Little did Sprott know at the time of his latest interview, it appears the triggering event took place early this morning.
Speaking with Goldmoney’s James Turk in Munich, Eric Sprott warned of another Lehman-like event stemming from the European debt crisis, which this morning took a definitive leap forward toward Sprott’s prognostication. Sign-up for my 100% FREE Alerts!
As the bellwether 10-year Italian bond blew through 6 percent on Monday, now through 7 percent, to 7.46 percent, this morning, it appears that the ECB has either given up on containing the contagion through its Italian bond purchases (as it had threatened on Monday), or worse, has been active in the market but cannot stem the avalanche of selling.
It was all CNBC has been talking about this morning, with an audio track from the movie “Godfather” playing between commercial breaks to add to the morning discussion. Jim Rogers was there, too, providing commentary and his usual straight talk. Rogers reminded viewers he’s short European stocks while the CNBC bugs flashed big red down arrows.
Like Rogers, Sprott doesn’t believe the banks balance sheets in Europe.
Sprott points out the obvious to those familiar with the bogus accounting out of the European banking system (and U.S. system). Aside from the tier-3 assets (derivatives) not accurately reported by the banks, the tier-1 assets-to-equity that is reported reveals that European banks are grossly more leveraged than the US banks were prior to Lehman’s collapse.
“The level of derivative that are not even on the [banks] balance sheets is staggering. So even if you’re looking at 20-to-1 you don’t even know if it’s 20-to-1 anyway. It could be 50-to-1,” Sprott said, whose estimate may in fact be true given how net exposures turn into gross exposures at time of an event, to wit, Dexia and MF Global.
And Barclays Capital agrees, whose latest communique suggests that due to the collapse in Italian bonds this morning, “it seems Italy is now mathematically beyond point of return.”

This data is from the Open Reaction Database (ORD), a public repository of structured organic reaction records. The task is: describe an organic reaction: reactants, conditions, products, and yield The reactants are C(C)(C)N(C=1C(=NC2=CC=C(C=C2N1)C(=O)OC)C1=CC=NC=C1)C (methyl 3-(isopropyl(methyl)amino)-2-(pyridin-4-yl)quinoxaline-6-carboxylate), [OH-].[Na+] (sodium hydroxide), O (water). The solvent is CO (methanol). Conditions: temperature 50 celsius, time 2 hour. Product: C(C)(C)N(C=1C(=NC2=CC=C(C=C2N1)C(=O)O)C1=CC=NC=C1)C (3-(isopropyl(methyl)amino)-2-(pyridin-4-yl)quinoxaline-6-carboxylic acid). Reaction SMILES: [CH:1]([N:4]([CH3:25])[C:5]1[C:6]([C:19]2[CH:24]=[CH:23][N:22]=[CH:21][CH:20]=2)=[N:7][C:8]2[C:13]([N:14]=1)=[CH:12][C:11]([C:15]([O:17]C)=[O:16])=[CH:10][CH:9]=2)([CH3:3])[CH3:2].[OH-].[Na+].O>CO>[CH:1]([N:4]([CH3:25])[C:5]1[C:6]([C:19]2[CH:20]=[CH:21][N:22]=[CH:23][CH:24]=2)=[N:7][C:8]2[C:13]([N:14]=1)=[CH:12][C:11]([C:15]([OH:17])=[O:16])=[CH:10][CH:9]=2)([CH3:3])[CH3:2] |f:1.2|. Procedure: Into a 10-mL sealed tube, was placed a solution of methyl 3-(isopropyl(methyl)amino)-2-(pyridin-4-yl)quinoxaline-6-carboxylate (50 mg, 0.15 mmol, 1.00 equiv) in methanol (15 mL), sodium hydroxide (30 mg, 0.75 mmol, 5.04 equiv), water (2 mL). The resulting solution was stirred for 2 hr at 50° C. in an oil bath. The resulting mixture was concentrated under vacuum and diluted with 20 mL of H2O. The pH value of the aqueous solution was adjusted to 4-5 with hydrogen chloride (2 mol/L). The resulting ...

Barclay’s reasoning is simple, it stated after the close of trading Tuesday, “Simple math–growth and austerity not enough to offset cost of debt,” and “reforms . . . in and of itself not enough to prevent the crisis.”
And as far as the EFSF backstopping Italy (if it can actually get funded), Barclays states, it’s “not adequate,” anyway, a conclusion FX Concepts John Taylor had drawn during the summer.
What to do? Zerohedge wrote, “Hint: Not good. Sell euro, buy gold.”
Back to Sprott, who said on Financial Sense Newshour on Oct. 19, gold has been the de facto reserve currency during the ongoing crisis, as its price has appreciated in all currencies since the Lehman meltdown three years ago.
“The markets have made gold the reserve currency. That’s what I believe, that’s gone up 100 percent against every currency in the world,” Sprott explained. “So, it is the world’s reserve currency, as far as the markets go.” “And as an offset to that, gold is not going to be a reserve currency without silver playing a hand here.”
Fast forward back to the Turk interview, Sprott, when asked about the possibility of another Lehman-like moment, Sprott said, “it almost has to occur.”
Sprott’s expected falling dominoes could be in motion now. It appears market maker LHC.Clearnet has become a little nervous about its clients holdings of European debt, issuing a notice on Nov. 8 to holders of Italian 10-year debt of a deposit hike to 11.65 percent, from 6.65 percent. After today’s rout, which by the way, has inverted the Italian 2y-10y yield curve for the first time throughout the 20-month drama (as Greece debt had, and is), we suspect LHC will issue further notices.